In this lesson we will setup our Kafka broker, initially in standalone non-clustered mode.
As Kafka is free and open source, we can download it freely from the web at kafka.apache.org.
However, our training virtual machine already has Kafka downloaded and ready to start. You can navigate into the folder like so:
And explore the directory structure with an:
Confluent are the main commercial backers behind Kafka. As well as their hosted Confluent Cloud solution and a commercial distribution of Kafka, they also also produce a community edition of their customisations and enhancements. Note that this can sometimes make navigating documentation and blog articles tricky as it isn't always obvious which distribution they are referring to.
For the purposes of this course, we are using the open source distribution of Kafka downloaded from kafka.apache.org.
Kafka has historically had a significant dependence on a second piece of software named Apache Zookeeper for it's state and cluster management. The Kafka project has been actively working for some time on removing this dependency, but for now, Kafa still requires Zookeeper.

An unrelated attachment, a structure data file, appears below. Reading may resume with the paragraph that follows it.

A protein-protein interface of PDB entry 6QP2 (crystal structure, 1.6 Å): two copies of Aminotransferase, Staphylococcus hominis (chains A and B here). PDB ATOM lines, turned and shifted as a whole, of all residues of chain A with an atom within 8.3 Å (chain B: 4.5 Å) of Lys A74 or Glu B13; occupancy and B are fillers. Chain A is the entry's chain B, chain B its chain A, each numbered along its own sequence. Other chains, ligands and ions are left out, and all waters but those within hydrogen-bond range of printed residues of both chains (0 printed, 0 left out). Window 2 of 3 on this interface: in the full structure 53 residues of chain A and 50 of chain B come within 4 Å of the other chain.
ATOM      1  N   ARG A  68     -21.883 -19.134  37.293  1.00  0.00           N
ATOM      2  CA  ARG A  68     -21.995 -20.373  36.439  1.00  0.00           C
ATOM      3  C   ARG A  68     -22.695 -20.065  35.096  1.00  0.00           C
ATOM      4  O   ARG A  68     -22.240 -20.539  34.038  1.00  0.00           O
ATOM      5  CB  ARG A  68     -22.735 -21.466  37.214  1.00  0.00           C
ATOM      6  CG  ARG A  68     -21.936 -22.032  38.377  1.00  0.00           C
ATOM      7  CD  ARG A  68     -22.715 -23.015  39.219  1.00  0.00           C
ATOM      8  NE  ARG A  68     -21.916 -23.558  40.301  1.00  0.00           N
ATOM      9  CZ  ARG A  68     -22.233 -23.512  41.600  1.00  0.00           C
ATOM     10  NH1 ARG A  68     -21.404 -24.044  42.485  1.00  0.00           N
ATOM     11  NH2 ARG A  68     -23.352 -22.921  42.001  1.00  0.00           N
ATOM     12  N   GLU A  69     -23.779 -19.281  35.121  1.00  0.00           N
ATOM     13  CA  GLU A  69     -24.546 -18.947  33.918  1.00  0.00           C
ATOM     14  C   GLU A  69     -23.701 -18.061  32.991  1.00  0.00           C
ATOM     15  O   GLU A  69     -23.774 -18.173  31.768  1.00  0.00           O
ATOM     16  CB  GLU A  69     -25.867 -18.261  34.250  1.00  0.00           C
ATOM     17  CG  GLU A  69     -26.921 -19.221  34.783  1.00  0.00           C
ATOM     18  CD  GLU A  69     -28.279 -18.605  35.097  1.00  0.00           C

Therefore, before bringing up our Kafka cluster, we need to begin by starting Zookeeper. This is distributed with the Kafka download and started from the bin folder, using the default zookeeper.properties file which is also distributed with Kafka.
As we will be creating multiple processes, be sure to start tmux as described on the training virtual machine page. Then within one shell, execute the following command to start Zookeeper:
This should relatively quickly with no obvious errors in the logs.
With Zookeeper up and healthy, we can now move towards starting Kafka. This requires a server.properties file, of which as with Zookeeper, the default one is fine for our purposes.
Because Zookeeper is running in our first terminal, we need to open a second terminal in a tmux pane and issue the following command:
cd /kafka_2.13-3.0.0 ./bin/kafka-server-start.sh ./config/server.properties
Again, this should start quickly with no obvious errors in the logs.
We now have a running Zookeeper and a running Kafka broker connected to it. If we needed to shut down, the cleanest way to do this is to close down Kafka and then Zookeeper.
Because we started the Zookeeper and Kafka servers in the foreground of the terminal, the process will be closed when we press CTRL+C or close our tmux pane. However, in more realistic deployments we would start Kafka broker using some mechanism that continues to run after we logout - for instance nohup, within tmux, or as a service.
In that instance, a seperate script is provided to manually stop the Zookeeper and Kafka servers:
Feel free to start and stop your processes through various mechanisms, but ensure they are running again before progressing with the lesson.
The Kafka distribution that we downloaded comes with a number of scripts which are found in the ./bin folder.
cd /kafka_2.13-3.0.0 ls -la bin/